On Tuesday night, dozens of police from multiple districts dressed in riot gear launched “pepper balls” at nearly 1,000 University of Dayton students in Dayton, Ohio who were gathered in a student neighborhood near the campus.
The large student gathering began after the school announced it was canceling classes and evicting students from student housing because of concerns over the spread of the coronavirus. The action of the university was triggered when the Centers for Disease Control (CDC) and Ohio Governor Mike DeWine announced three cases of the coronavirus in Ohio. Ohio is currently testing 15 people who have shown symptoms of respiratory distress.
Students were informed on Tuesday by email and social media posts from the university that in-person classes would be suspended as of Wednesday morning. Students were also told they would be required to evacuate university housing by 6PM Wednesday, leaving students just over 24 hours to pack their things, make travel arrangements and secure a place to stay.
The character of the gathering of students remains unclear. Some students and news outlets have reported that the gathering was an impromptu party of students who were unsure of when they would see their classmates next, due to the pandemic. Other reports have indicated that the event had more of a character of a protest against the school’s handling of the situation presented by the outbreak of coronavirus, particularly the demand for immediate evacuation with no apparent plans for international students, low-income students who will not be able to afford travel or students who might be suddenly made homeless.
It is clear from the swift and forceful response by the police department, coordinated across multiple districts, that the police and the university were in communication prior to the announcement and anticipated some form of unrest.
Dozens of videos are circulating on Twitter and other social media platforms showing riot police firing “pepper balls” at the unarmed students and releasing tear gas which caused many students to get sick on the street and retreat into neighbors’ homes to recover.
One video shows dozens of cop cars patrolling the mostly empty streets after the tear gas had been deployed. In the video, an officer makes a chilling warning to students over a loudspeaker: “I command all students to immediately disperse. If you do not do so you may be arrested or subject to other police action. Other police actions could include the use of chemical agents or [inaudible] munitions which may inflict significant pain or result in serious injury.”
The vast majority of the students speaking out online, and some who spoke to WSWS reporters on the condition of anonymity, reject the claim made by the university and other news outlets that students were engaged in a “riot,” which has been used to justify the violently aggressive actions of the police.
Students have taken to social media to voice their outrage over the police crackdown and the actions of the university. One Twitter user, Matt Deitsch wrote, “Following the closure of campus housing in Dayton (with no thought of how to accommodate students) students took to the streets. The university responded by calling in riot squads. This is how our government and institutions respond to the needs of American Students.”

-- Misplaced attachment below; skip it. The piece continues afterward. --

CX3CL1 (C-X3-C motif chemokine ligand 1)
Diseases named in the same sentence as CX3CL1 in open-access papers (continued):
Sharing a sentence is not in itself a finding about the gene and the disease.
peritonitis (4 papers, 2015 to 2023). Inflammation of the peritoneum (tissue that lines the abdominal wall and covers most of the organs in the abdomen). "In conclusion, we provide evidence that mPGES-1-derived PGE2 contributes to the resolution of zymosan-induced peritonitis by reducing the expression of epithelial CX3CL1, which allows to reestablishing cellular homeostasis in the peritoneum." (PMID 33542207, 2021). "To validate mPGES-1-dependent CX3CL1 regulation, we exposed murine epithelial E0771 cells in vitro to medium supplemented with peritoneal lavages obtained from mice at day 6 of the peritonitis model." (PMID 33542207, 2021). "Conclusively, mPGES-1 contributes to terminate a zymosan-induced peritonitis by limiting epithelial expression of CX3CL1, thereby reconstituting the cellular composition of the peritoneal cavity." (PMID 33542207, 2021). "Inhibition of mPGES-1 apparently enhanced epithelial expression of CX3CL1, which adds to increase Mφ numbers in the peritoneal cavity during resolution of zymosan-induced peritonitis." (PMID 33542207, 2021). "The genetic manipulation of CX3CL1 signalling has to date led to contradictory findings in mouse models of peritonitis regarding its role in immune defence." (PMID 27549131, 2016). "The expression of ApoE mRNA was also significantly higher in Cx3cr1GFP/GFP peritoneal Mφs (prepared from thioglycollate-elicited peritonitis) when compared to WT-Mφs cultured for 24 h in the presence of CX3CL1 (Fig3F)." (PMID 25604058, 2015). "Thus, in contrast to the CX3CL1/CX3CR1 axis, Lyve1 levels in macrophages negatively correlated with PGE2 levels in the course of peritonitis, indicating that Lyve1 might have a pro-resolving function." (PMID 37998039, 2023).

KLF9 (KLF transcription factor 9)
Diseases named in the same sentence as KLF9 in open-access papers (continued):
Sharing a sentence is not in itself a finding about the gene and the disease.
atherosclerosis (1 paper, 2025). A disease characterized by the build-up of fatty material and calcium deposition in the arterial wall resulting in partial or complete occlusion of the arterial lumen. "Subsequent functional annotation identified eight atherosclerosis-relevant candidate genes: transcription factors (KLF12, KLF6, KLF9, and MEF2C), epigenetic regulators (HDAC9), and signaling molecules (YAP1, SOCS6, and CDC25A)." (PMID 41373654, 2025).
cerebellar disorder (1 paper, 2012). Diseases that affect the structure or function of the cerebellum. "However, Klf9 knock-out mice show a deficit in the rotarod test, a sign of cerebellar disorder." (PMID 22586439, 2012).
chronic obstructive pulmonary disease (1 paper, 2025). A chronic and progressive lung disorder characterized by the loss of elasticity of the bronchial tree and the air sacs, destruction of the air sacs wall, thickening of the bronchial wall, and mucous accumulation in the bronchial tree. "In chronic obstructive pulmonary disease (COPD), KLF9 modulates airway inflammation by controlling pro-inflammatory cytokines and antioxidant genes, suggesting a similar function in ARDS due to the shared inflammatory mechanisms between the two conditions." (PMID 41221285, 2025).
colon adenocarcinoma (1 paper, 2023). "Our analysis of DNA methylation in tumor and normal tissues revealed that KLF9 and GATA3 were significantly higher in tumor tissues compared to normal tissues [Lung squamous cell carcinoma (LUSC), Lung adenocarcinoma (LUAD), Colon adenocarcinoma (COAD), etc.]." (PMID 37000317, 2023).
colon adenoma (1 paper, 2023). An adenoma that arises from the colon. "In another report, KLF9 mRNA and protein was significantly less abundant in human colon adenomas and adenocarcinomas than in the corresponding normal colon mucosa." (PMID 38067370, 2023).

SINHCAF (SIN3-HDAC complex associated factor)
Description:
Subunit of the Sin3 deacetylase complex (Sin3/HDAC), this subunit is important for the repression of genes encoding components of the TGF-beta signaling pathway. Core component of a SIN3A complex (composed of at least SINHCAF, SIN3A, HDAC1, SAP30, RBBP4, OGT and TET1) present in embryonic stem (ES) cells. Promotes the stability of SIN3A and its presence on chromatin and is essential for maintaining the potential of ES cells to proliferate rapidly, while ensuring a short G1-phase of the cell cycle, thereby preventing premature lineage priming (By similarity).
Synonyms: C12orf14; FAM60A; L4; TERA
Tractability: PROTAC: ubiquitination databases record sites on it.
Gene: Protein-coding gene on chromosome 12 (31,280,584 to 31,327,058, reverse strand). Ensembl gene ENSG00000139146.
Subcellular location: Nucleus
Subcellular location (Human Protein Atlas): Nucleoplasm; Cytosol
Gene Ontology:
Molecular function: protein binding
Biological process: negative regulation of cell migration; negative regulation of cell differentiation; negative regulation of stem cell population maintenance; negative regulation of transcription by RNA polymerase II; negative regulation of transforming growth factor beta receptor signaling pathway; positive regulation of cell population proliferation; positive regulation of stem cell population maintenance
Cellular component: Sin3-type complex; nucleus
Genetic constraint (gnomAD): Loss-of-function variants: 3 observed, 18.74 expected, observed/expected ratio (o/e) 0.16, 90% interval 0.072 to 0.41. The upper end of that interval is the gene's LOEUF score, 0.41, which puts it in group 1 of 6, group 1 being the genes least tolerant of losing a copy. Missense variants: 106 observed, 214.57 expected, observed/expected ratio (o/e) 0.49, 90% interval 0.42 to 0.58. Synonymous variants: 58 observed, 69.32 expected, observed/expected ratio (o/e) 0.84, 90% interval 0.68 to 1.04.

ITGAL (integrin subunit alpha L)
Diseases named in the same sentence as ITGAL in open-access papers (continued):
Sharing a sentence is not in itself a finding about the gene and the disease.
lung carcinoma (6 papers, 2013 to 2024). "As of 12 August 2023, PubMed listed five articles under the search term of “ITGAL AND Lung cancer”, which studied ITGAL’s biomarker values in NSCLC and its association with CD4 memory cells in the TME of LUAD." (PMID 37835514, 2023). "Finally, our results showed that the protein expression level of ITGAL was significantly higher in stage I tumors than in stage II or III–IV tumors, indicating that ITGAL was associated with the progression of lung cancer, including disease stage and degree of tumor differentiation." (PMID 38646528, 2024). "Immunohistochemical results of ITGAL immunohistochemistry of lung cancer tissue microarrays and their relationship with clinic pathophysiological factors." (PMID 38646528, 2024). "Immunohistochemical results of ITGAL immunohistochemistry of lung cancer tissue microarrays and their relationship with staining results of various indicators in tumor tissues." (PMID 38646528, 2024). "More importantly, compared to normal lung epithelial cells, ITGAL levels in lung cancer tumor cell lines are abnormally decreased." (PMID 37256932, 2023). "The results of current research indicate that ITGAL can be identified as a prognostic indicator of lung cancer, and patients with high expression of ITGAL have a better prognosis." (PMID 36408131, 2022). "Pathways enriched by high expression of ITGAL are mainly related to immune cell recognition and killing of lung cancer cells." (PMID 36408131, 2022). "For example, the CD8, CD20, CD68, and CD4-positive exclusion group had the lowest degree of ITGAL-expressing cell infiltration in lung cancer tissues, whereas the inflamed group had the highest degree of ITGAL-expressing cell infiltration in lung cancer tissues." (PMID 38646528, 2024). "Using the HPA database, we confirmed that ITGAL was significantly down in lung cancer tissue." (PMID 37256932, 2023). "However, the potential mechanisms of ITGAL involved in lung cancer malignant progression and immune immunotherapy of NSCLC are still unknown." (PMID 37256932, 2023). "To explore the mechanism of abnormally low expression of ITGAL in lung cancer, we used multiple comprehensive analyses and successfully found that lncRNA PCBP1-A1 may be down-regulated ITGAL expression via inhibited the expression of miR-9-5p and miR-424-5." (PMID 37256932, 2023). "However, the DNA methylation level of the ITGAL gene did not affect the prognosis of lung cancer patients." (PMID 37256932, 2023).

Dozens of student posts also called for the universities to pay for the cost of housing students who have nowhere to go, and to reimburse students who paid for campus housing that they are longer able to use. One UD Twitter user wrote that “universities should split the cost of unused housing, not charge students the full cost as if the students were responsible for #COVID19 on campus.”
A mother wrote about her situation in a post on Twitter: “I have three kids in college and yesterday two of them were told they'll need to move off campus and begin online classes. No suggested living arrangements, possible timelines or travel support were provided by the universities. Families across the US will be grappling with this.”
There is no doubt that school closures are a necessary and prudent measure from an epidemiological standpoint. However, schools also play a critical role in providing many services upon which students and their families rely, including meals, housing, mental health and others. No plans are in place at the national or state levels to mitigate any of the harmful effects of school closures, with individual districts and schools left to themselves to improvise.
The rapid spread of the coronavirus pandemic internationally has exposed the complete unpreparedness of even the most developed economies for large-scale health emergencies.
The brutal police crackdown in Dayton, Ohio, against students should be taken as a serious warning to the working class. Such social problems like the pandemic, homelessness or mental health issues, are viewed by the ruling class as a military-police problem.
There are already many indications that such measures are being prepared, including the deployment of the National Guard to New Rochelle, the suburb of New York City which now has the largest concentration of coronavirus cases in the United States, to enforce a “containment area.”
Any protest against the mishandling of this crisis is likely to be met with a forceful police or even military response under the cover of maintaining “law and order.”